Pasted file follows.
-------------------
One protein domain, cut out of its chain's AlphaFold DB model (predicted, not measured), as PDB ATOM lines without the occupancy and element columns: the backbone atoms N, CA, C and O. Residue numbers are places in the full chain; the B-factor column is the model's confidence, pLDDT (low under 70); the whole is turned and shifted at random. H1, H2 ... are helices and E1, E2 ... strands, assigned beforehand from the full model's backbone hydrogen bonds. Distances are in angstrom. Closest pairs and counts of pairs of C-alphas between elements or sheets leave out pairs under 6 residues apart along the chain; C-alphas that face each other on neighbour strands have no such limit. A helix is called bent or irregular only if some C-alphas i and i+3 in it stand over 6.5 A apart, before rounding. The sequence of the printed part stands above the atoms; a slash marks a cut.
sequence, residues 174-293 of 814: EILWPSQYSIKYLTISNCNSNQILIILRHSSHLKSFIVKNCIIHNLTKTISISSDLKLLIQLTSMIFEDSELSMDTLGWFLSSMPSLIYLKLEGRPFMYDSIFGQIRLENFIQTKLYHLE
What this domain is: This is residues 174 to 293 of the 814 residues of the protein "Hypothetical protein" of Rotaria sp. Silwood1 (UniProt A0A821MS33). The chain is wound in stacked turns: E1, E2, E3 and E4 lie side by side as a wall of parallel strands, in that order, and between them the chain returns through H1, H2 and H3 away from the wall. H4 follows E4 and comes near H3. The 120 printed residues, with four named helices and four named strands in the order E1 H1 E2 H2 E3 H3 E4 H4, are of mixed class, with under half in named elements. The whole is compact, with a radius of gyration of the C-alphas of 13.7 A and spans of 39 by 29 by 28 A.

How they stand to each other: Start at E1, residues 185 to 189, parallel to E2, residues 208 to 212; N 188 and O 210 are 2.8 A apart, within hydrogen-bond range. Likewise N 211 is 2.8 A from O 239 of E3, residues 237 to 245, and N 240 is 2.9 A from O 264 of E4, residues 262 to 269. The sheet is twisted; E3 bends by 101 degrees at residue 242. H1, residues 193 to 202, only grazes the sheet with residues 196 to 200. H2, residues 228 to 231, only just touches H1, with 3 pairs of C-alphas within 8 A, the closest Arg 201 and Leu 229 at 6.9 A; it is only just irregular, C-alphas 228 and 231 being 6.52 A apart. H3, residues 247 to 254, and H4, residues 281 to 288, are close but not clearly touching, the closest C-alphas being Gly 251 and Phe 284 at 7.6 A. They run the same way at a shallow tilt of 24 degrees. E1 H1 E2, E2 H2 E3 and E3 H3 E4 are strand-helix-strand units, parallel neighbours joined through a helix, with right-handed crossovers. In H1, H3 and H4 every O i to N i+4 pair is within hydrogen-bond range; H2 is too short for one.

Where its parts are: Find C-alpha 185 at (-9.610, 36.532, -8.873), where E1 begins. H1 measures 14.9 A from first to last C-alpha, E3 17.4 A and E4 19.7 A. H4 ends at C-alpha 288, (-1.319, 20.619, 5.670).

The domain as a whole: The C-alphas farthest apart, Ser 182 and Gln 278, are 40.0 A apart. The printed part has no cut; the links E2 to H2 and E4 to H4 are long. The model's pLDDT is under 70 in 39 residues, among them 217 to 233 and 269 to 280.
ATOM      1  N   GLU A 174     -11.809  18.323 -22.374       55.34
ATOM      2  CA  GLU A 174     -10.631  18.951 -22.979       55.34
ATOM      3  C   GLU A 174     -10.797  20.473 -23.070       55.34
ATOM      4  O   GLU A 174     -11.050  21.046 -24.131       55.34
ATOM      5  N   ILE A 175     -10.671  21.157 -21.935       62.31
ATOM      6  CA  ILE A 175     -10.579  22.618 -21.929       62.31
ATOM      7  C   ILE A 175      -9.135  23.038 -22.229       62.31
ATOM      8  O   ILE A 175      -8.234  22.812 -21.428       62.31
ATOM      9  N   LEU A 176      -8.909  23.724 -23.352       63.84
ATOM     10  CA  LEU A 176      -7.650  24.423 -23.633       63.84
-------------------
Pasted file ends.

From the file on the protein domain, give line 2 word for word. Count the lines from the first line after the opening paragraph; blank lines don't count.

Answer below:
What this domain is: This is residues 174 to 293 of the 814 residues of the protein "Hypothetical protein" of Rotaria sp. Silwood1 (UniProt A0A821MS33). The chain is wound in stacked turns: E1, E2, E3 and E4 lie side by side as a wall of parallel strands, in that order, and between them the chain returns through H1, H2 and H3 away from the wall. H4 follows E4 and comes near H3. The 120 printed residues, with four named helices and four named strands in the order E1 H1 E2 H2 E3 H3 E4 H4, are of mixed class, with under half in named elements. The whole is compact, with a radius of gyration of the C-alphas of 13.7 A and spans of 39 by 29 by 28 A.